Estimated variations in yield for the municipality:

In equation 2 our dependent variable is average yields per hectare. Yield estimates were constructed as follows. Equation 2g(w) represents cropping growth, which depends on climatic variables w (temperature, precipitation) and fmt (w) is the average of rainfall for each growing season in municipality m and year t, and δ the behavior regarding production costs [22-24]. The matrix zmt includes average temperature and technologies employed (seed type, manual or mechanical rooter, and fertilizers and agrochemicals used) in municipality m and year t. The term cm represents municipal characteristics (i.e., soil type, latitude, longitude, and height above sea level). Overall, the regression includes climatic, geographic and economic variables affecting maize productivity. As part of the geographic variables, we include location coordinates (latitude, longitude, altitude) and soil quality Cm and Ɛmt an error term that follows a stochastic process or white noise. For the economic variables influencing agricultural productivity, we consider costs; and the climatic variables comprise linear and quadratic terms for seasonal precipitation and temperature means.

Yield estimates:

Where πxmt is total production (in tons) of grains in county m, at year t and Ηxmt are rainfed maize and quinoa hectares initially sowed.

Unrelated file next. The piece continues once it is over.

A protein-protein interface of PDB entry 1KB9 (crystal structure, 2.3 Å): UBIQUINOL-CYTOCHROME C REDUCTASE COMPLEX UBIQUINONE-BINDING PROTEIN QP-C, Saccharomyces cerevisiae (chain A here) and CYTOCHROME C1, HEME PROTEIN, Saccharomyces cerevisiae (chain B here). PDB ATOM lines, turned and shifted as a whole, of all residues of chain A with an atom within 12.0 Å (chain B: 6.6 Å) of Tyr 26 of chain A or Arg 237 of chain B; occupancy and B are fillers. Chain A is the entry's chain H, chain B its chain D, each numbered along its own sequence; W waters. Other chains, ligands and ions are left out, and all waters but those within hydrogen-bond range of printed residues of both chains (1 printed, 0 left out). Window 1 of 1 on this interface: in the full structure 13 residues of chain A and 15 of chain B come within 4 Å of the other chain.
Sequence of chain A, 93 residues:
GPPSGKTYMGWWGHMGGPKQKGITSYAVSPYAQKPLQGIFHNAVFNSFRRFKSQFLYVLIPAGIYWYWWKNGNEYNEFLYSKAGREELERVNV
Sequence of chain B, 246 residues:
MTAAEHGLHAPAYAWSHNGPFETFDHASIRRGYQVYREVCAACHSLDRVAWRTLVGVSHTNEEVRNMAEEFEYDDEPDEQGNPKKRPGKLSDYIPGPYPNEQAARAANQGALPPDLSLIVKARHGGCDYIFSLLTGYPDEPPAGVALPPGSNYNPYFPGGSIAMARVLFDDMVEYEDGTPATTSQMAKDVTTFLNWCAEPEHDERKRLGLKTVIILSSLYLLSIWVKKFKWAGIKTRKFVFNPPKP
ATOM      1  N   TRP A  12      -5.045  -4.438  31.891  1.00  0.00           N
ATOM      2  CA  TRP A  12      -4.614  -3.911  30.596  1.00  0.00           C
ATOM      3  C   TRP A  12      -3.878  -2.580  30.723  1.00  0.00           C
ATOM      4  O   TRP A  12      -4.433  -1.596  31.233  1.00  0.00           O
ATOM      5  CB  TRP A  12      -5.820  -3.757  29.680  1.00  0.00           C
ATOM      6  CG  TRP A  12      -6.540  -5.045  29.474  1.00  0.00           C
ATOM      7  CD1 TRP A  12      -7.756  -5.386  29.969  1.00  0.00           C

Result

As expected, linear precipitation and temperature increase yields, but their squares (extreme temperature and rainfall) decrease them. This confirms the existence of a non-linear relationship between temperature/rainfall and maize yields, where the lack of rain reduces agricultural productivity, as do heavy rains. This finding is consistent across specifications. According to our preferred specification, estimates show that a 1mm increase in precipitation raises gross productivity by 81 kilograms per hectare on average; and a 1 Celsius degree increase boosts productivity per hectare by 80 kilograms on average, in the maize case. The ensemble models predict increases in temperature and drops in precipitation. The ensemble models predict increases in temperature and drops in precipitation, see (Figures 1 & 2). Both phenomena will occur simultaneously. Moderate increases in temperature under current rainfall levels improve yields; but drops in precipitation will invariably reduce maize, despite maintaining current average temperature. For the main Spring-Summer season, estimates suggest that climate change will change rain fed maize yields in 2030-2039 by about 15.25% for about 48.83% of the municipalities; the rest would experience declines of about 3.14% on average. In the case of quinoa, the changes show a drop of 9.13% in the agricultural season, see (Figure 3).

Figure 1: Future rain scenarios in the analysis region, Mexico and Bolivia. Figure 1 displays the geographical alteration on the future raindrop because climate change. Both Mexico (left panel) and Bolivia (right panel) show a general rainfall decrease, except for some municipalities in which winter storms and extreme events will provoke a rainfall increase, but in general, less precipitation is expected.


Figure 2: Future temperature scenarios in the analysis region, Mexico and Bolivia. Figure 2 displays the future temperature alterations due to climate change. In Bolivia, three regions are clearly defined: El Altiplano, the valleys and the tropical area, in which they are temperature increase but in a differenced way (right panel). In Mexico, the heat is concentrated on the coasts (left panel).